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Closest Look Ever at a Comet Exploding in Space – NASA

From start to Finish. A rare glimpse of a “comet outburst” entirely; what an epic cosmic event the comet spontaneously goes into a giant explosion.

NASA’s exoplanet-hunting satellite TESS  captured a time-lapse video of the event
The footage is grainy, but shows the MOST CLEAR start-to-finish event ever, and researchers say it could finally give answers to the mysterious outbursts.

Regarding Comet Outbursts – There are only two leading theories about what causes these events; they are both having to do with the sun vaporizing the comet’s ice surface and propelling the comet forward according to the NASA release.

“Normal comet activity is driven by sunlight vaporizing the ices near the surface of the nucleus, and the outflowing gases drag dust off the nucleus to form the coma. However, many comets are known to experience occasional spontaneous outbursts that can significantly, but temporarily increase the comet’s activity. It is not currently known what causes outbursts, but they are related to the conditions on the comet’s surface. A number of potential trigger mechanisms have been proposed, including a thermal event, in which a heat wave penetrates into a pocket of highly volatile ices, causing the ice to rapidly vaporize and produce an explosion of activity, and a mechanical event, where a cliff collapses, exposing fresh ice to direct sunlight. Thus, studies of the outburst behavior, especially in the early brightening stages that are difficult to capture, can help us understand the physical and thermal properties of the comet.”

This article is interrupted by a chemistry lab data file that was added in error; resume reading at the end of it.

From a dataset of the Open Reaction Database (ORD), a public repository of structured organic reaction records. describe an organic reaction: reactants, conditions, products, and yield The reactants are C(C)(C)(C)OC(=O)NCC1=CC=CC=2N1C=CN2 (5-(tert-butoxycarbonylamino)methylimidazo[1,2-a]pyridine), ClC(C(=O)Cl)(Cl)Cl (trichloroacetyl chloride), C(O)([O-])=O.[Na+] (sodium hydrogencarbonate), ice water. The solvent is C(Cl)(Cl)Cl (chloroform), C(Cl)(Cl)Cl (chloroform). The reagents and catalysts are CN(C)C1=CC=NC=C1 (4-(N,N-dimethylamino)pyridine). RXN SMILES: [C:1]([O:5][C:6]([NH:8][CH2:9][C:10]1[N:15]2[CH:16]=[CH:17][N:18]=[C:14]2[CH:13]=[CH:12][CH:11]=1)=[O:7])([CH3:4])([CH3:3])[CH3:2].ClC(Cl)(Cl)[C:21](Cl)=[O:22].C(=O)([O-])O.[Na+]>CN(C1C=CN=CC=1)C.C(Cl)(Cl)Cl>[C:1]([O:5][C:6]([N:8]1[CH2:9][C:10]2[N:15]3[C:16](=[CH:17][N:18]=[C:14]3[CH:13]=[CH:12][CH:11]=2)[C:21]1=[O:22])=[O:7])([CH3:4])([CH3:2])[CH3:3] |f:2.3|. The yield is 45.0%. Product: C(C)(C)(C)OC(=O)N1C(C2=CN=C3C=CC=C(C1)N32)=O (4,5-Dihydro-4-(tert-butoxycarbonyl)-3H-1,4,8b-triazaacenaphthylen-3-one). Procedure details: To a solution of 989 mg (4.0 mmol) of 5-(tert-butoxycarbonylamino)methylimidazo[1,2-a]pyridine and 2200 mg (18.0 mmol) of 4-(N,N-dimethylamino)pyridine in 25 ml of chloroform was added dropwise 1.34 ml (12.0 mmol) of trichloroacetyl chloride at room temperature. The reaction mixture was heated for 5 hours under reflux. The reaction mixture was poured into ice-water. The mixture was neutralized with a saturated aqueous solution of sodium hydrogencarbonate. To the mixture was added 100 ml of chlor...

Another suggests a sudden heatwave can hit unstable ice, setting off a sudden explosion. Another is that new ice suddenly becomes exposed to — and promptly vaporized by the Sun after the surface of the comet collapses or some other geologic activity occurs.

“We can’t predict when comet outbursts will happen”

University of Maryland astronomer and lead researcher Tony Farnham said in the NASA release.

“But even if we somehow had the opportunity to schedule these observations, we couldn’t have done any better in terms of timing. The outburst happened mere days after the observations started.”

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